It was a lengthy process, going from one to the other.  These are some of the steps:

Diffuse and Specular Density Diffuse and Specular Density Cropped

Diffuse and Specular Density Pattern 3 Cropped

Diffuse and Specular Density Pattern 3 Fabric Print

… and then printing onto fabric, creating a ‘still-life’ and re-photographing …

_DSC6706-Edit

… before constructing Diffuse and Specular Density Pattern 5 – Construct , which has five layers – top and bottom being versions of the last pattern, with three ‘angled’ versions of this photograph between them – and various stages of delete/reveal.

All that work to create something that is more seductive and attractive but of less ‘use’ than the original! Makes you think! Why?  But then, that’s the point of the project …

Portraits–draft statement

Everyman Stan

 

In the last post, I said that I would produce a draft of an ‘Artist’s Statement’ for the Portraits series.  The Google search that I reported on there did help, by providing me with a ‘way in’; and some of those reflections helped to confirm what the series is ‘all about’.  So I did produce a ‘draft’, which I shared with some of my fellow students, via Flickr.  I did get a little bit of feedback, and I’ve subsequently left it to lie for a couple of weeks.  Going back to it today, I’ve felt that it is ‘fit for purpose’.  I made one minor amendment, but the version here is likely to form part of my Assignment Three submission.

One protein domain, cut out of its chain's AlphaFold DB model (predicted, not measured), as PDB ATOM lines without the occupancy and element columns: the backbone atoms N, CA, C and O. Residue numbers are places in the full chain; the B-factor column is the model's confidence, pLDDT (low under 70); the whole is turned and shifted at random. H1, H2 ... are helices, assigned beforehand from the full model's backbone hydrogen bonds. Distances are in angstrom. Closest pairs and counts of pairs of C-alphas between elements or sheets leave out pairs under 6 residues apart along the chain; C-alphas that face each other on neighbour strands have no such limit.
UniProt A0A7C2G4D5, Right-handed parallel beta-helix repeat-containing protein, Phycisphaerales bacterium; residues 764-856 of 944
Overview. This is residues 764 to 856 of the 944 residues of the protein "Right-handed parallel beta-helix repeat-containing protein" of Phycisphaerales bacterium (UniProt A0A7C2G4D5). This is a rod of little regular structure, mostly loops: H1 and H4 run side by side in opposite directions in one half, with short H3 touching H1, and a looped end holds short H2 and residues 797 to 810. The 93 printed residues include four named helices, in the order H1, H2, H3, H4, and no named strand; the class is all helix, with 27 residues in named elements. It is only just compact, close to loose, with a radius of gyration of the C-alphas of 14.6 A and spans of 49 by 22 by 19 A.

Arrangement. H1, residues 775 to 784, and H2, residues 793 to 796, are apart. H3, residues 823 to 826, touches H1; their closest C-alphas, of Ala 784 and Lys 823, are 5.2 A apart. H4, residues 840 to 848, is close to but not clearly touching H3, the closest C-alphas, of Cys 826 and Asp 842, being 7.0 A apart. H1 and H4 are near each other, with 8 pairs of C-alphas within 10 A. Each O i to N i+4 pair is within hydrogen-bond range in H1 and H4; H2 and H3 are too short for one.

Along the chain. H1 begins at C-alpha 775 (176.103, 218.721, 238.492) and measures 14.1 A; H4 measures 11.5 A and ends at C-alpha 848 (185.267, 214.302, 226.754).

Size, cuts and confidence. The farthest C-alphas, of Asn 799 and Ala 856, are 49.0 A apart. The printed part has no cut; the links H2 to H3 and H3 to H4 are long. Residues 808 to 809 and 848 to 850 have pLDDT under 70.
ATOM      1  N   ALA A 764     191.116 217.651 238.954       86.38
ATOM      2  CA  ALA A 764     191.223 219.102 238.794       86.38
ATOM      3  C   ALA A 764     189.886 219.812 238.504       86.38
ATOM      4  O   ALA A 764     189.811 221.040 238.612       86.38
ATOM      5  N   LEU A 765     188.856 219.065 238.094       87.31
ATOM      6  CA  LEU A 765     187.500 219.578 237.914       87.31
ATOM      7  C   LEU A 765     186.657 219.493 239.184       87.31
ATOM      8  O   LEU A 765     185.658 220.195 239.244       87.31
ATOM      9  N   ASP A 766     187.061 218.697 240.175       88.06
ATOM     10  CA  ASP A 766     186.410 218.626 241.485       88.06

I am conscious, on re-reading, that it poses an awful lot of questions and seems to range over a wide territory – but that’s how I feel about this Body of Work.  Above anything else, and this goes for the Studio Projects as well, my interest lies in the mysterious relationship between Photography and the Real.  My Contextual Studies – both theoretical and practical, taking in Philosophy and Psychoanalysis along the way – confirm that this remains mysterious, perhaps even more so, in the so-called ‘digital age’.  That is what I’m trying to explore through the Body of Work – but more along the lines of creating uncertainty in the mind of the viewer than suggesting that there might be answers.  I don’t know whether, come assessment, that might look like a ‘cop-out’ – but I am genuinely more interested in having viewers of my work feel puzzled than informed, uplifted, amused, etc.  Hence the form of the draft statement.